Fantasy Football: Does Aaron Jones Have Too Much Working Against Him This Year?
Aaron Jones has done nothing but exceed expectations (both on the field and in fantasy lineups) since he was drafted by the Green Bay Packers in the fifth-round of the 2017 NFL draft.
Over the last two years, he has significantly outplayed his season-long fantasy average draft position (ADP). Jones was selected as the 38th running back (RB38) with a 90.7 average overall ADP in 2018 and finished as RB24. In 2019, he went at RB15 (31.4 average overall ADP) and finished as RB2 in full point-per-reception (PPR) formats.
As for 2020, BestBall10's ADP data since mid-July has Jones at RB13 (overall average ADP of 15.9).
Jones has shown that he is one of the better backs in the league (his exact ranking likely depends upon the frequency in which cheese is on your head, of course). But we know that talent doesn’t always lead to an equivalent level of fantasy success. So realistically, what can we expect for Aaron Jones this year in season-long leagues?
Oh, the many touchdowns. Last season, Jones totaled a whopping 19 scores (16 rushing). But let’s just get that number out of our heads for this upcoming season.
Touchdown regression has been well documented in fantasy football. As a reminder, since 2010, when a running back scored 17-plus total touchdowns in a season, the number of scores the following season decreased by an average of 8.3. Todd Gurley’s increase in total touchdowns from 2017 to 2018 stands as the single exception.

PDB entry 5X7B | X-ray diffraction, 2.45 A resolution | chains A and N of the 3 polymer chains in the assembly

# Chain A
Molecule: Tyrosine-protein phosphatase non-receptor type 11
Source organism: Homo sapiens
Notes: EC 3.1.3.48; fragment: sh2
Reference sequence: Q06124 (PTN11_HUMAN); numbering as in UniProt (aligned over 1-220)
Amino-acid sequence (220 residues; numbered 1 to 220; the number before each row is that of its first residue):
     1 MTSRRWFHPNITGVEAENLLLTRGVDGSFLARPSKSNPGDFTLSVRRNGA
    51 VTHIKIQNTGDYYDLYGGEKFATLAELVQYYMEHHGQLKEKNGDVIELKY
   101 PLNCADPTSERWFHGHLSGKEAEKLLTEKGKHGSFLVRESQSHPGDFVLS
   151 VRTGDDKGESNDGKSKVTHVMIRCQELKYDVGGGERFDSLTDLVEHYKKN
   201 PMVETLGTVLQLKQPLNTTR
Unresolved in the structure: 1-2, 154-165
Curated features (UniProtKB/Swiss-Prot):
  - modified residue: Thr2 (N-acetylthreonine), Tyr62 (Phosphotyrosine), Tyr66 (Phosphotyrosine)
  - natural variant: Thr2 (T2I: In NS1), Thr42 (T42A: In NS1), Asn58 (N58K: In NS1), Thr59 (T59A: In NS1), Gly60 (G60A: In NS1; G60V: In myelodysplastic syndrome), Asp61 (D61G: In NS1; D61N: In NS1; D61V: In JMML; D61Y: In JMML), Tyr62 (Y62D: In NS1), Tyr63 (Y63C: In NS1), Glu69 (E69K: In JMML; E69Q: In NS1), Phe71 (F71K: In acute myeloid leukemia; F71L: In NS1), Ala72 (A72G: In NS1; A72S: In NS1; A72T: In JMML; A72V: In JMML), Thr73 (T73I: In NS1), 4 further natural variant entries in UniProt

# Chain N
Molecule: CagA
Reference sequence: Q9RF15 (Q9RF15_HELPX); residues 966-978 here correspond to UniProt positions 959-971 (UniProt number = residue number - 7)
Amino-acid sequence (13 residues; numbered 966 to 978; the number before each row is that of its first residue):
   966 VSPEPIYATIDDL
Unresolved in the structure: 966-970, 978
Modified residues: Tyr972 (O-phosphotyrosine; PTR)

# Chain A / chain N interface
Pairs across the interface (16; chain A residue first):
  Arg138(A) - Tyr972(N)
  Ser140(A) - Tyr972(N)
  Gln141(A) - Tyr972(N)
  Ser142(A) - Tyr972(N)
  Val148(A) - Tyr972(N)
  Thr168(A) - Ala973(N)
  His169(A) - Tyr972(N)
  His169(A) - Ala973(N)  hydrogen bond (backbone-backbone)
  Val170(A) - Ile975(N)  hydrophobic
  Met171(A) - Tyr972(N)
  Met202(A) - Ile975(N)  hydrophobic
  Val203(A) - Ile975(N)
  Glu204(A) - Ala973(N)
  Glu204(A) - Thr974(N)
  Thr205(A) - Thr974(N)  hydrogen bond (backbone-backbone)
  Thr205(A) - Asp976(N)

To score many of those touchdowns, Jones really didn’t have to go too far. His 2019 campaign had the sixth highest total touchdowns rate per 100 yards gained from scrimmage in the last 10 years (minimum of 150 touches) at 1.22.
|Player||Season||TDs Per 100 Scrimmage Yards|
Two additional reasons why I like this table: There's a BenJarvus Green-Ellis sighting (can't pass up an opportunity to drop that name), and the number of backs included from last season [insert thinking emojis here].
So why is Aaron Jones on this list and why does it matter?
The Packers fed him the ball often when inside the five-yard line, where they were incredibly efficient. Jones tied Ezekiel Elliott for the league lead in touchdowns inside five yards at 10 scores, both on 14 attempts. Their conversion rate, by the way, also led the league last year.
The Packers' second-round draft pick, A.J. Dillon, did a lot of work near the goal line during his last year at Boston College. When the Packers sniff the end zone, it’s hard to see head coach Matt LaFleur passing up the opportunity to utilize his bruising new runner. Nine of Dillon's 14 rushing touchdowns last season for Boston College came within this five-yard range.
In addition to the myriad of reasons for touchdown regression that is seen year over year, Dillon will likely sap Jones’ touchdown opportunities even further.
Jones is very talented with the ball in his hands. PlayerProfiler ranked him fourth in evaded tackles and sixth in total yards created (a measurement of yards gained after the first evaded tackle) for last season. But you can’t make defenders miss without the ball. Will he get enough touches to take advantage of his ability and offset some of the touchdown regression?